If I have a record for shoplifting at the age of 17 will it be cleared once I turn 18? 4 Answers as of June 10, 2013

If I have a record for shoplifting at the age of 17 will it be cleared once I turn 18? I want to go to the army reserve at the beginning of July and I dont want this to affect my chances of going.

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Edward  D. Dowling IV Attorney at Law
Edward D. Dowling IV Attorney at Law | Edward D. Dowling IV
I would need further information such as did you get an ACOD - which means the case is adjourned for 6 months and if you do not get in trouble again the case will be automatically dismissed on that date. If you also obtained Youthful Offender status, then the conviction would be vacated and the record sealed. if you did not get youthful offender treatment and did not get an ACOD.
Answer Applies to: New York
Replied: 5/24/2011
Law Offices of John Carney
Law Offices of John Carney | John Carney
You were almost certainly given Youthful Offender Treatment for that case and therefore you will not have a criminal record. The military will know about the arrest and your recruiter can obtain a waiver if it is a problem with your joining the military. The police, government, and DA will know about your arrest and YO but the computer records will not show a criminal conviction to others. You will have to say you were arrested on employment forms and say that it was a Youthful Offender status case. A record is not expunged in New York, it is on the computer forever and is never erased.
Answer Applies to: New York
Replied: 5/23/2011
Palumbo and Kosofsky
Palumbo and Kosofsky | Michael Palumbo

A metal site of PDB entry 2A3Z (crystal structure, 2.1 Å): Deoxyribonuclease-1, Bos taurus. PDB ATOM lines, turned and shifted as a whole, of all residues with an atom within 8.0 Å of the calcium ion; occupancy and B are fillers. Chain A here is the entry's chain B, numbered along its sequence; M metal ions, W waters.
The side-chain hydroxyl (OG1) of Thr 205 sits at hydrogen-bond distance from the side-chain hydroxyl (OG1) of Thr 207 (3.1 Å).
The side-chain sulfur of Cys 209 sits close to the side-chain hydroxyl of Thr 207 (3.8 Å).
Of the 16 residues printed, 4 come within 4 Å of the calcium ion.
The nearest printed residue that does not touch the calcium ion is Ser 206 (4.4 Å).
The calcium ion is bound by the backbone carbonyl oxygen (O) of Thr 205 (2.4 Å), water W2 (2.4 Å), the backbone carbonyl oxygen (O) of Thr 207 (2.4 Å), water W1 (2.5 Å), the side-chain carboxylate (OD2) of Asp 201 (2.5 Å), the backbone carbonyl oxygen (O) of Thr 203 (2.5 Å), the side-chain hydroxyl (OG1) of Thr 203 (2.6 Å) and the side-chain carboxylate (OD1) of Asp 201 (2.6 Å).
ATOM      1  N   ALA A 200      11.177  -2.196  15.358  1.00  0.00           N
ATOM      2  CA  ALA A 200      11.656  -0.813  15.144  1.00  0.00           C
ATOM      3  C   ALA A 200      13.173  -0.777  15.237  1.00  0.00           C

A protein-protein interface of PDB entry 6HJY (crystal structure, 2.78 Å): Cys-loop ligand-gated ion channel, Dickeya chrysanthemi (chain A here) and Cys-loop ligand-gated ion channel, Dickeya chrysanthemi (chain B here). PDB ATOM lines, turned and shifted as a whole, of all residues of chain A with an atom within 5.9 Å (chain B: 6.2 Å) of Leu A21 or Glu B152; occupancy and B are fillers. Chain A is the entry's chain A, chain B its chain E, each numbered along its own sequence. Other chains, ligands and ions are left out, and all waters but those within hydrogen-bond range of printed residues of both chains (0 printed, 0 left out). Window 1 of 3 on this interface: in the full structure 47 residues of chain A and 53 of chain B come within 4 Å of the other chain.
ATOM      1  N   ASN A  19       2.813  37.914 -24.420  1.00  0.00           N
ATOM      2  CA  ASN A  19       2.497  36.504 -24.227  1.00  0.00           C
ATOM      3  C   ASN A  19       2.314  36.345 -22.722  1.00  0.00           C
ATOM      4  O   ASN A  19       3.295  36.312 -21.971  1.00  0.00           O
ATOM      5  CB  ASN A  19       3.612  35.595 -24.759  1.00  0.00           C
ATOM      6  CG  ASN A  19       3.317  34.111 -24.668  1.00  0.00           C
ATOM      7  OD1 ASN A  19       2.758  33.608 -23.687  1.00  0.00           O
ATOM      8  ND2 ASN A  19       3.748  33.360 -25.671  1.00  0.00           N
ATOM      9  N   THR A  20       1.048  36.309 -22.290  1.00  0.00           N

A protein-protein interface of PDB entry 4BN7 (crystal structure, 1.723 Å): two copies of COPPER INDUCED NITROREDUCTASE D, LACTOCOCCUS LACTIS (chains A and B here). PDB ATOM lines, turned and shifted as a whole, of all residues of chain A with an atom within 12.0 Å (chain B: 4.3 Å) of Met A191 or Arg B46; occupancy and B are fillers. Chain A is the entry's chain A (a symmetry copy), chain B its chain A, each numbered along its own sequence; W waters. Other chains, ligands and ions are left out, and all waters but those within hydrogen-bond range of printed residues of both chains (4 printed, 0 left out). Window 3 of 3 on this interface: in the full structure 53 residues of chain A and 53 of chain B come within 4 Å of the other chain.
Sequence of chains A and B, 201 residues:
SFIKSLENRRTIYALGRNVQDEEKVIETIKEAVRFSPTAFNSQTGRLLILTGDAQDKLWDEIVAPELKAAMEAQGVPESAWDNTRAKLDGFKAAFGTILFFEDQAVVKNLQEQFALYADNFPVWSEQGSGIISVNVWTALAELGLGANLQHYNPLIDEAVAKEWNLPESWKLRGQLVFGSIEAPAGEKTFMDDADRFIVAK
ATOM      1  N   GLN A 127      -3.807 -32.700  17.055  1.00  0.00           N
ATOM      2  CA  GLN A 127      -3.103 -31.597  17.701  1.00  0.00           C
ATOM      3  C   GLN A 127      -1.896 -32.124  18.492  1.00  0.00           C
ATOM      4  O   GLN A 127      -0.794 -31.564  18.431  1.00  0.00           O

No.
Answer Applies to: New York
Replied: 6/10/2013
Theodore W. Robinson, P.C.
Theodore W. Robinson, P.C. | Theodore W. Robinson
I'm sorry to tell you that turning 18 does not change anything because in NY you get a record from the time you turn 16 and it doesn't go away because you become an adult. As far as the criminal justice system is concerned, you are an adult at 16. However, don't get upset yet, because generally you have an automatic right to Youthful Offender status if you're under 19 at the time of the crime and that means any conviction is "set aside" and you should have no criminal record. Or your case may have been given an Adjournment in Contemplation of Dismissal, an ACOD, which means if you didn't get re-arrested within 6 months or a year, the case should have been dismissed. Either way it turned out, you should still be able to get accepted by the Army Reserves as long as your case is completely over and finalized, meaning there is no pending Probation or Conditional Discharge. If anything is still hanging over you, then you would have to go back to the Judge who sentenced you and get him/her to release you so you can enter the Armed Forces. Good luck.
Answer Applies to: New York
Replied: 5/20/2011
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